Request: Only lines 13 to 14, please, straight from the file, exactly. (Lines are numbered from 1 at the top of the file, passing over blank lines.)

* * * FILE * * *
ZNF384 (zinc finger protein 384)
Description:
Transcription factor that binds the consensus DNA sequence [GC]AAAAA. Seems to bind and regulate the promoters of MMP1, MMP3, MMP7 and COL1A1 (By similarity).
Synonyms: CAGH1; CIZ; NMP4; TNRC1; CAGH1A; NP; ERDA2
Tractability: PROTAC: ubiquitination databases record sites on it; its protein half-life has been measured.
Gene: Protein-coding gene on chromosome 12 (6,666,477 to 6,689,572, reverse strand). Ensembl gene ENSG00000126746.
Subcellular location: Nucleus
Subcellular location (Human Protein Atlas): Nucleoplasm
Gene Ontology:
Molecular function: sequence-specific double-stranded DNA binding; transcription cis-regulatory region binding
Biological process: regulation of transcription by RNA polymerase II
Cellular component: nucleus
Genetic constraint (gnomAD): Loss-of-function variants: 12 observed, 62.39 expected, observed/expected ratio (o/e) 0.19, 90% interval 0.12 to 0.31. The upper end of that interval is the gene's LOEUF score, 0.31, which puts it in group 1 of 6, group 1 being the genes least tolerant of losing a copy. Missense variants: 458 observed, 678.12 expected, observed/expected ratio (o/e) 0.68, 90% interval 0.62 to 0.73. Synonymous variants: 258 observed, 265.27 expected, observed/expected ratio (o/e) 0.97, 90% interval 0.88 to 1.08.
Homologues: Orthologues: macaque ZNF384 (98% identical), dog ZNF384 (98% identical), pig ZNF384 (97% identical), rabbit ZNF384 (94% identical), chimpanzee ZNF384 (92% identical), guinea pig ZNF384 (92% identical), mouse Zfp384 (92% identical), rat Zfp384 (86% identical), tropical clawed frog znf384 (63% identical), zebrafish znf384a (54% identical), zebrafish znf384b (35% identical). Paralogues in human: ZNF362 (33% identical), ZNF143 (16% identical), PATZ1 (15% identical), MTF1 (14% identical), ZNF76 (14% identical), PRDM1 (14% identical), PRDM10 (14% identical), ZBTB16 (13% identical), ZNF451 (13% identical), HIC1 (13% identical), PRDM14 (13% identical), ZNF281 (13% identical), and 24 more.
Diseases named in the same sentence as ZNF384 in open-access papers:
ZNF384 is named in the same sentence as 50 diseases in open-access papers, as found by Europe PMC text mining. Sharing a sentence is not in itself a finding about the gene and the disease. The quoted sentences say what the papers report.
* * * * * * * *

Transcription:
Genetic constraint (gnomAD): Loss-of-function variants: 12 observed, 62.39 expected, observed/expected ratio (o/e) 0.19, 90% interval 0.12 to 0.31. The upper end of that interval is the gene's LOEUF score, 0.31, which puts it in group 1 of 6, group 1 being the genes least tolerant of losing a copy. Missense variants: 458 observed, 678.12 expected, observed/expected ratio (o/e) 0.68, 90% interval 0.62 to 0.73. Synonymous variants: 258 observed, 265.27 expected, observed/expected ratio (o/e) 0.97, 90% interval 0.88 to 1.08.
Homologues: Orthologues: macaque ZNF384 (98% identical), dog ZNF384 (98% identical), pig ZNF384 (97% identical), rabbit ZNF384 (94% identical), chimpanzee ZNF384 (92% identical), guinea pig ZNF384 (92% identical), mouse Zfp384 (92% identical), rat Zfp384 (86% identical), tropical clawed frog znf384 (63% identical), zebrafish znf384a (54% identical), zebrafish znf384b (35% identical). Paralogues in human: ZNF362 (33% identical), ZNF143 (16% identical), PATZ1 (15% identical), MTF1 (14% identical), ZNF76 (14% identical), PRDM1 (14% identical), PRDM10 (14% identical), ZBTB16 (13% identical), ZNF451 (13% identical), HIC1 (13% identical), PRDM14 (13% identical), ZNF281 (13% identical), and 24 more.